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World Trade Center plans may endanger ferry service

By Megan Snider

New Orleans Magazine

October 1, 2013

When Louisiana Landmarks Society (LLS) announced the 2013 “New Orleans’ Nine Most Endangered Sites” in late June, it named the World Trade Center (WTC) No. 1 on the list. Also included among the LLS’s nine was the loss of the transportation route provided by Canal Street Ferry Service. In August, the city’s selection committee chose Gatehouse Capital Corp.’s proposal above two other submissions for modification of the New Orleans WTC site. According to a report by The Bureau of Governmental Research (BGR), which reviewed all three candidate’s submissions, Gatehouse proposed to maintain and renovate the WTC tower, unlike another bid, which called for its demolition. The renovation proposal includes a 245-room W Hotel as well as 280 luxury residential apartments, along with a revolving lounge and restaurant on the 33rd floor and a John Besh restaurant on the first floor, according to BGR.

Few certainties exist as of press time, especially with respect to the off-site plans. According to Gatehouse’s response to questions posed by the city’s selection committee, Gatehouse’s proposal for off-site plans includes redevelopment of the Canal Street ferry terminal to pedestrian-only use through public investment. Gatehouse believes that the few cars that currently use the ferry can instead use the Crescent City Connection to get to Algiers. By eliminating car traffic, Gatehouse says it can “successfully create a new, coherent, unified and attractive pedestrian and tourist connection/experience between Spanish Plaza, the Aquarium, Canal Street and other surrounding areas.” Though Gatehouse’s plans preserve the tower, its plans to eliminate car traffic may not sit well with historic interest groups, such as LLS.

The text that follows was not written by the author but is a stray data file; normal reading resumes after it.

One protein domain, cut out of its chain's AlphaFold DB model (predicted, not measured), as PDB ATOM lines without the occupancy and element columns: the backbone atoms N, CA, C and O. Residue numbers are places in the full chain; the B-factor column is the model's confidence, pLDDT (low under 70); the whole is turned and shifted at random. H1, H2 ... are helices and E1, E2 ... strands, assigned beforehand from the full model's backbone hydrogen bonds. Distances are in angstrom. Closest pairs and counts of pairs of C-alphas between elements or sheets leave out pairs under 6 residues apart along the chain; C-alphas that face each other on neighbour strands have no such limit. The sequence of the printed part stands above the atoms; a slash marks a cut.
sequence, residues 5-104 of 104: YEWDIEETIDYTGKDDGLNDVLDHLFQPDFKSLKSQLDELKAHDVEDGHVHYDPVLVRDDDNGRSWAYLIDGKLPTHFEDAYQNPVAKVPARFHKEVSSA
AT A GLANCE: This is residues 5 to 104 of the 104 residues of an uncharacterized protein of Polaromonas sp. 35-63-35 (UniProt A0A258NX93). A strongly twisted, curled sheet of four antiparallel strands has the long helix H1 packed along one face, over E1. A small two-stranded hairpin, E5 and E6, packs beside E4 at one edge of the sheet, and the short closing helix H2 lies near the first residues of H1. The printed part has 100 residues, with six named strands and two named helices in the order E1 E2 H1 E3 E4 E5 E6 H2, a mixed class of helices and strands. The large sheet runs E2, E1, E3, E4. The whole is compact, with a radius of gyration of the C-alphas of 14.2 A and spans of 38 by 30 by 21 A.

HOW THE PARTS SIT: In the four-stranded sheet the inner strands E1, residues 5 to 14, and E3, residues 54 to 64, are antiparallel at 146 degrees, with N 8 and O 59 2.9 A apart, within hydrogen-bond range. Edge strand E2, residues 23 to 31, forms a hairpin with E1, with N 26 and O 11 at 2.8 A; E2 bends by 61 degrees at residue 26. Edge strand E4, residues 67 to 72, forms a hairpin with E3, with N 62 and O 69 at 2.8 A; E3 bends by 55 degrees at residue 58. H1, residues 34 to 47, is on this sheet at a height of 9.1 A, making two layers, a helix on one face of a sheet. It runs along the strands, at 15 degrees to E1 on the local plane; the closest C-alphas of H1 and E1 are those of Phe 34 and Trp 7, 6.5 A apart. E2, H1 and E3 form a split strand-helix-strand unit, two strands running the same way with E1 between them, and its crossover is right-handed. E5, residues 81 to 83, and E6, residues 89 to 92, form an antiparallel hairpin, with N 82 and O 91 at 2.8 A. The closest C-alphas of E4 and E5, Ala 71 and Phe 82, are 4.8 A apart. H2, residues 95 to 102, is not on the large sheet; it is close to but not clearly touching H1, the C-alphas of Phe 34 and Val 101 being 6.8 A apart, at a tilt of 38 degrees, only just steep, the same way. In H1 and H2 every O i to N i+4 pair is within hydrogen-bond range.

Another aspect of interest to developers, the city and its residents is the availability of historic tax credits that would ultimately fund renovations. According to BGR, the Gatehouse Proposal budget relies on $75.4 million of equity from federal and state historic tax credits, wherein “Tax credit equity is provided by private investors, but the cost is ultimately borne by the public.” However, the WTC doesn’t currently meet criteria to apply for Federal Historic Rehabilitation Tax Credit or State Commercial Tax Credit, though a draft National Register nomination to individually list the building has been submitted to the Office of Cultural Development. As Matthew Day, the Office’s outreach and special projects manager, explains, “Should the nomination be approved by the state National Register Review Committee and the National Park Service, it will be eligible for the Federal Historic Rehabilitation Tax Credit and the State Commercial Tax Credit.”

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